What motivated your approach?

I found that students were having a difficult time describing and explaining basic Chemistry theories in English. On further exploration, I found that while reading the Chemistry textbook, I had a difficult time visualizing the concepts of how molecules are shaped and how the substructures of the molecules were positioned. This difficulty stemmed from the textbook’s presentation mode, as these three-dimensional structures were presented in only two dimensions with segmented lines indicating directions or positions. This single mode of representation further confounded my understanding of why these structures were positioned in a particular way. As such, I was not able to fully understand the structural positioning that takes place when molecules are combined; one of the basic tenants of chemistry, also known as the Valence Shell Theory. I believed that if students were presented with alternative means of molecular representation, they may be able to better understand the underlying concepts and in turn be better prepared to describe and explain such theories in English.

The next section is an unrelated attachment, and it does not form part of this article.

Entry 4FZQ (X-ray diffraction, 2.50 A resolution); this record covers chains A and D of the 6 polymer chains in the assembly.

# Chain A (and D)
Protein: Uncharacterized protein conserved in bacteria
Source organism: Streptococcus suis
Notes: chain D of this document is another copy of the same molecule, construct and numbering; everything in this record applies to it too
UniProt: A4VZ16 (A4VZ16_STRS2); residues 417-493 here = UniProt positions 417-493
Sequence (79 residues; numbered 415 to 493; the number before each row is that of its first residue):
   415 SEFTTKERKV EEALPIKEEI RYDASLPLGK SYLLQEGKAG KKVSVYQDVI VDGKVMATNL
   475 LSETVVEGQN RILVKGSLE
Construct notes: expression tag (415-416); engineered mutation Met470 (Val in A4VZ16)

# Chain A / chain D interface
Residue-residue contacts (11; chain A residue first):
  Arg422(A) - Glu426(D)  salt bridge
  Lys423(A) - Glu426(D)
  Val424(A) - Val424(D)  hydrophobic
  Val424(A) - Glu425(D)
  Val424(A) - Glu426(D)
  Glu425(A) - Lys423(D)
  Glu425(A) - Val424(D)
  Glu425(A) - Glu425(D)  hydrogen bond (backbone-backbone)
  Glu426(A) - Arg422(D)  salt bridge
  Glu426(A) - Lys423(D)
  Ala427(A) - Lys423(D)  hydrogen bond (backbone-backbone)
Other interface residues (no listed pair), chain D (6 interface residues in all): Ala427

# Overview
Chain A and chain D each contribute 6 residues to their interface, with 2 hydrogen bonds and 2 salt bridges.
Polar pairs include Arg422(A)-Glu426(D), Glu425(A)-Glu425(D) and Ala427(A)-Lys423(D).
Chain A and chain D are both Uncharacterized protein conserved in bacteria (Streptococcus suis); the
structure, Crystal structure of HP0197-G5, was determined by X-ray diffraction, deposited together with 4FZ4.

Did any outcomes surprise you?

For this project, we conducted a written pretest-posttest along with delayed in-class clicker questions based on the chemistry concepts. From the pretest/posttest, it was determined that those exposed to the VR experience were able to produce better, more accurate written descriptions and explanations of the chemistry concept. In addition, a multiple choice clicker question was given to all chemistry students and it was found that students who had participated in the VR experience scored an average of 1.5x the average score of those in the non-VR learning component.

What challenges have you encountered while using this technology to teach?

When presenting students with new technology, one must consider that the technology itself may have an effect on learning. This effect is often referred to as the Novelty Effect. This effect presented itself during the VR experience. Many students had not previously used VR and did not realize how powerful and immersive the technology can become. We had to remind students that they could take off the VR visor at any time during the experience if they were feeling overwhelmed.